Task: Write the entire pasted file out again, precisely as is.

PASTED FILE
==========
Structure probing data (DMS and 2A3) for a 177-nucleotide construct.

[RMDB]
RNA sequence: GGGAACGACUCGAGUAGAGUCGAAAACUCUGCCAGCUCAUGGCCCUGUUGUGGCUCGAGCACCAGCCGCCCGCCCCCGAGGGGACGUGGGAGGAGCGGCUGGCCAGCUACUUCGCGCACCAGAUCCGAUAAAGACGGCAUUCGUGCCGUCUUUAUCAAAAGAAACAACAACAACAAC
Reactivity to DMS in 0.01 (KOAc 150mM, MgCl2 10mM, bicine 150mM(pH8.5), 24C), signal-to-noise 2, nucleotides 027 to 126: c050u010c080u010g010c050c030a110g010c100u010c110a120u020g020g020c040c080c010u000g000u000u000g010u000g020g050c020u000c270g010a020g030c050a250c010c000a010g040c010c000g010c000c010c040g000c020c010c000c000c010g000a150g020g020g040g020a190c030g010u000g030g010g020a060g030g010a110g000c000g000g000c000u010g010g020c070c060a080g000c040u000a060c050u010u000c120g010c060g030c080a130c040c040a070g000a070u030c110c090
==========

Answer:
Structure probing data (DMS and 2A3) for a 177-nucleotide construct.

[RMDB]
RNA sequence: GGGAACGACUCGAGUAGAGUCGAAAACUCUGCCAGCUCAUGGCCCUGUUGUGGCUCGAGCACCAGCCGCCCGCCCCCGAGGGGACGUGGGAGGAGCGGCUGGCCAGCUACUUCGCGCACCAGAUCCGAUAAAGACGGCAUUCGUGCCGUCUUUAUCAAAAGAAACAACAACAACAAC
Reactivity to DMS in 0.01 (KOAc 150mM, MgCl2 10mM, bicine 150mM(pH8.5), 24C), signal-to-noise 2, nucleotides 027 to 126: c050u010c080u010g010c050c030a110g010c100u010c110a120u020g020g020c040c080c010u000g000u000u000g010u000g020g050c020u000c270g010a020g030c050a250c010c000a010g040c010c000g010c000c010c040g000c020c010c000c000c010g000a150g020g020g040g020a190c030g010u000g030g010g020a060g030g010a110g000c000g000g000c000u010g010g020c070c060a080g000c040u000a060c050u010u000c120g010c060g030c080a130c040c040a070g000a070u030c110c090